Memories in the making at Tulip Tree’s container classes

For years, Mackenzie Williams and her grandmother, Judy Williams, had attended one of Tulip Tree Gardens’ annual container classes

by Patrice Johnson

“Take care of all your memories. For you cannot relive them.”

–Bob Dylan

This songwriter’s words were manifest May 9 to the patter of rain in a Gregory greenhouse. For years, Mackenzie Williams and her grandmother, Judy Williams, had attended one of Tulip Tree Gardens’ annual container classes. Now, Mackenzie was about to graduate Stockbridge Community Schools and head off to begin undergraduate work at Madonna College in Livonia.

“Kids grow up and situations change,” Judy Williams said, her voice steady, “not likely ‘Kenzie and I will ever have the chance to do this again.”

At her side, Mackenzie Williams stood planting a pot with apricot and yellow, double-bloom begonias, a Mother’s Day gift for her mom. The slender teen athlete lowered her gaze and appeared to concentrate on making room for a purple and yellow viola. Tradition held that each of her and her grandmother’s flower baskets must house at least one of these delicate-looking, but remarkably hearty, little inhabitants.

“I’ll miss this,” Mackenzie said, barely above a whisper.

As a rite of spring, co-owner sisters Laura Morehouse and Rachel Camp were conducting the first of two container classes. Attendees registered with Stockbridge Community Education for $5.00, and while in class, selected an array of plants and materials, priced according to the size of their hanging baskets or planters. (The second and final container class of 2018 will be held this Wednesday, May 16 at 6:30 p.m.)

Laura Morehouse and assistant Sharon Mullins study a planter.

During the hands-on session, attendees created their own floral masterpieces, all while learning to apply basic principles of design. Instructor Morehouse’s passion for all things horticultural bubbled to the surface as she explained concepts of color, texture, shape, size and care.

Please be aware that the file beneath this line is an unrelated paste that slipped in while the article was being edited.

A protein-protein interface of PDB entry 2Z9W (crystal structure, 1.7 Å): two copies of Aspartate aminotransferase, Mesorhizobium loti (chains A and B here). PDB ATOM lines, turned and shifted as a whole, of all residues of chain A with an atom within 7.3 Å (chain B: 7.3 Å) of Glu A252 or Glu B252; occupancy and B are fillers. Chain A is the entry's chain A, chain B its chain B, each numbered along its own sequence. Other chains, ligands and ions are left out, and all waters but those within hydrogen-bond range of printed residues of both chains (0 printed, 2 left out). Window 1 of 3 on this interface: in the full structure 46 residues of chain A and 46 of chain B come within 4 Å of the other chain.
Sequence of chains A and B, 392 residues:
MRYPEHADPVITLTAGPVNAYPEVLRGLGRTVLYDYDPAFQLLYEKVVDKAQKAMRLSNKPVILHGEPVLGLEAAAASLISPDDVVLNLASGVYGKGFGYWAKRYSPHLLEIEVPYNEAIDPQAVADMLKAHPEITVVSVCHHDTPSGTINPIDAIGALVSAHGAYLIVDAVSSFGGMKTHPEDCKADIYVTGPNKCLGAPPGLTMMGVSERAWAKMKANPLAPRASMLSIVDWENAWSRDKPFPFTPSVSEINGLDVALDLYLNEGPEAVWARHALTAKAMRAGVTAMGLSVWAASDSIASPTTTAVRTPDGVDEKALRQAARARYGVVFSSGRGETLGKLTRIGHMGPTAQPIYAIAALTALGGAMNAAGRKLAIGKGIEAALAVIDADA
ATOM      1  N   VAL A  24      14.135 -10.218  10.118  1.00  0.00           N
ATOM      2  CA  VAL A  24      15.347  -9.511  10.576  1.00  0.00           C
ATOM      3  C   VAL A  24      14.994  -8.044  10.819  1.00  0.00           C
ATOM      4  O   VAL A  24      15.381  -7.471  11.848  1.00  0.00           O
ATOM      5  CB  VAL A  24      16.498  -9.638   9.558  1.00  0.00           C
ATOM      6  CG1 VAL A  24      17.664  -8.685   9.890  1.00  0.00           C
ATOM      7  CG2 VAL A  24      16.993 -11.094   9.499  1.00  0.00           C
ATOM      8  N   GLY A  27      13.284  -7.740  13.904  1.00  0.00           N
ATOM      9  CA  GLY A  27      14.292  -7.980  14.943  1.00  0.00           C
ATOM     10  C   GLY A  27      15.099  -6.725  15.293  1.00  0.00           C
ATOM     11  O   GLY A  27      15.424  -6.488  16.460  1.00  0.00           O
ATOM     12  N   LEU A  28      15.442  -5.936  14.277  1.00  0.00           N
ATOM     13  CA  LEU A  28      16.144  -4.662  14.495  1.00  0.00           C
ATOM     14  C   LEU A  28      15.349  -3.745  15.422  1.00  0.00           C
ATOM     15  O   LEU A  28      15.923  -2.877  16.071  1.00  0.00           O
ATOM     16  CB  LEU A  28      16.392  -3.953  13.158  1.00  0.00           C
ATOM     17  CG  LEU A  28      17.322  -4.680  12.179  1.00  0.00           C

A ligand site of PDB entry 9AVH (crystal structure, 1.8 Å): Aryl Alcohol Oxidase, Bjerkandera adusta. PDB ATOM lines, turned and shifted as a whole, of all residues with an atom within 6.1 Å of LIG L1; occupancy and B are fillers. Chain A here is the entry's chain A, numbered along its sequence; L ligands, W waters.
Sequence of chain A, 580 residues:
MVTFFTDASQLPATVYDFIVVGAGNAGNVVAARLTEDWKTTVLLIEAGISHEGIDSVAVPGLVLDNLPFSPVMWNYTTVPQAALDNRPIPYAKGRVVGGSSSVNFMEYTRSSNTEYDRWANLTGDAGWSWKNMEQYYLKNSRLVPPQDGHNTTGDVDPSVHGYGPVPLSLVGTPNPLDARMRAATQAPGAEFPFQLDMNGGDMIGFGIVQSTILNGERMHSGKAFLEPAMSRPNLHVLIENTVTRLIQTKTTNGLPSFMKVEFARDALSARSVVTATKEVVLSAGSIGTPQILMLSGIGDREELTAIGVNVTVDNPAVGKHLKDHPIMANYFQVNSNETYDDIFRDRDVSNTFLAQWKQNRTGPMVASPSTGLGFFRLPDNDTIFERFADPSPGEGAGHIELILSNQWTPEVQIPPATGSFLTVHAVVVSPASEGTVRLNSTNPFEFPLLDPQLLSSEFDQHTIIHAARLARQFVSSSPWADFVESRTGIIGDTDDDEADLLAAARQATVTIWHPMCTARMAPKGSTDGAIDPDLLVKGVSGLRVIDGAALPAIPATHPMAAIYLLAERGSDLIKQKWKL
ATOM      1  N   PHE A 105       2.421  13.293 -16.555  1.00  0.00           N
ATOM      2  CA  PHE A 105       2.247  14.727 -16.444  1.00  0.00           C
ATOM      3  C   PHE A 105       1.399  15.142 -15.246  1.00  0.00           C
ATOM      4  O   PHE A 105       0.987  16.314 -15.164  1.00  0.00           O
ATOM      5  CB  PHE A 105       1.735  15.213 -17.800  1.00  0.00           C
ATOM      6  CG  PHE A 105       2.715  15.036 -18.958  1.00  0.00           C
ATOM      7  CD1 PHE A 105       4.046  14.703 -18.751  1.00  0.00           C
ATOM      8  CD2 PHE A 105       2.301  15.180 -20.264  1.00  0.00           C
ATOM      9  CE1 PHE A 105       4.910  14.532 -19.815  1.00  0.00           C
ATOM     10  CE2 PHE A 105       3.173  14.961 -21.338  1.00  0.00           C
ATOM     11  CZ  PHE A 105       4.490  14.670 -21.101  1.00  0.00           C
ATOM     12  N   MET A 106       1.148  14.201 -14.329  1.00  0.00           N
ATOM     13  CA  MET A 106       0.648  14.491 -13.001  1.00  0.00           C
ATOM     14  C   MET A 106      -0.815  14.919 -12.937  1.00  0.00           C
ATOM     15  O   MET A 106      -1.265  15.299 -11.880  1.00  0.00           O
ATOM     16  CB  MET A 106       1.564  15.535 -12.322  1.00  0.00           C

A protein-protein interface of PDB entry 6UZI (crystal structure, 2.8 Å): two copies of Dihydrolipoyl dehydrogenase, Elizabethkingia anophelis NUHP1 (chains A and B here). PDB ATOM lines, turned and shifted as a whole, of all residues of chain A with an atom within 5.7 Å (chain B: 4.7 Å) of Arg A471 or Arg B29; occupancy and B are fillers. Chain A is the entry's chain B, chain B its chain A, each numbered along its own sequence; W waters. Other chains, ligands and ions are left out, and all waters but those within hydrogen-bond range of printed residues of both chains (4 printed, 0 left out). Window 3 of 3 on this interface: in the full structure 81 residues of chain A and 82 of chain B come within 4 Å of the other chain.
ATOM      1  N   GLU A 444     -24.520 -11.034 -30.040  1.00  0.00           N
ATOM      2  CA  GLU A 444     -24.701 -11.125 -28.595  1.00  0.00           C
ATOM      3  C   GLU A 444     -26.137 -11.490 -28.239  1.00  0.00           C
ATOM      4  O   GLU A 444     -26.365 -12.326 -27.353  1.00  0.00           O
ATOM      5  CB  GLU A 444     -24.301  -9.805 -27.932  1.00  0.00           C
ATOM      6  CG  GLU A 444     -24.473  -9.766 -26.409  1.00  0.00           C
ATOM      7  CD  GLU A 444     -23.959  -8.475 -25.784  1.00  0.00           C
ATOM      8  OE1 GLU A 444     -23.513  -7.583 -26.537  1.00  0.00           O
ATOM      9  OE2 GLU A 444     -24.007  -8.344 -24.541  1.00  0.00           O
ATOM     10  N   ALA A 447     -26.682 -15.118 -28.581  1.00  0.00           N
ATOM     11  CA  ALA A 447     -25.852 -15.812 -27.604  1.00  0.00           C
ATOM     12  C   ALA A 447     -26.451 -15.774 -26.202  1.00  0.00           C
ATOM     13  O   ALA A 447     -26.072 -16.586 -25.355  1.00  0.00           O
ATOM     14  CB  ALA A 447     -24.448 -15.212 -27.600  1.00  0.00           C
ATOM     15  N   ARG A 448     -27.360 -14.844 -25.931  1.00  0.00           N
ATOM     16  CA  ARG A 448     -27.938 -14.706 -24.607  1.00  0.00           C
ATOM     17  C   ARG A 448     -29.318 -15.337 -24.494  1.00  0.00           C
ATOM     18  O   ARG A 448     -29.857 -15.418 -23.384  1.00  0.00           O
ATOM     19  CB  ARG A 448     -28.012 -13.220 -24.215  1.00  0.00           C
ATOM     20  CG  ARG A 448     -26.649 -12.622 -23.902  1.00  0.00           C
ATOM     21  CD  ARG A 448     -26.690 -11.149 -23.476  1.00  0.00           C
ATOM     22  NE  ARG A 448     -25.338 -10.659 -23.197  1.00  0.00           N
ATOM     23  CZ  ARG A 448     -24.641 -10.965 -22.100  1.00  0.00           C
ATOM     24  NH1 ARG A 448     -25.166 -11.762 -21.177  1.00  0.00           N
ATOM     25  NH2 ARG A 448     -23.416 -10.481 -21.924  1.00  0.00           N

“This Victoria Salvia will grow tall, so let’s place it here in the center,” she said, jabbing a hole with her right hand in the vermiculite-rich soil. “Now, do you want these two planters to mirror each other or be identical?”

As the class drew to a close and participants took a moment to admire each others’ creations, Morehouse counseled those with hanging baskets. “These should be watered daily, and you might want to start adding fertilizer after about three weeks.”

A natural teacher, Morehouse explained that the N-P-K ratings on a fertilizer bag stood for the percentages of ingredients. The first number represented nitrogen, she said, the second phosphorous, and the third potassium or potash. “You want 30 in the middle to stimulate more blooms,” she emphasized.

Nearby, a young mother with her toddler hitched on her hip was browsing a display of hanging Tulip Tree baskets. The youngster leaned over, intent on wrapping his fingers around a spray of unsuspecting petunias.

Nearby, a young mother with her toddler hitched on her hip was browsing a display of hanging Tulip Tree baskets. The youngster leaned over, intent on wrapping his fingers around a spray of unsuspecting petunias.

From toddler to teen, from mother to grandmother, memories were sending out shoots and anchoring their roots.

William Shakespeare may have best described what was transpiring when, four centuries ago, he wrote, “Tis in my memory lock’d, and you yourself shall keep the key of it.”

 

 

 

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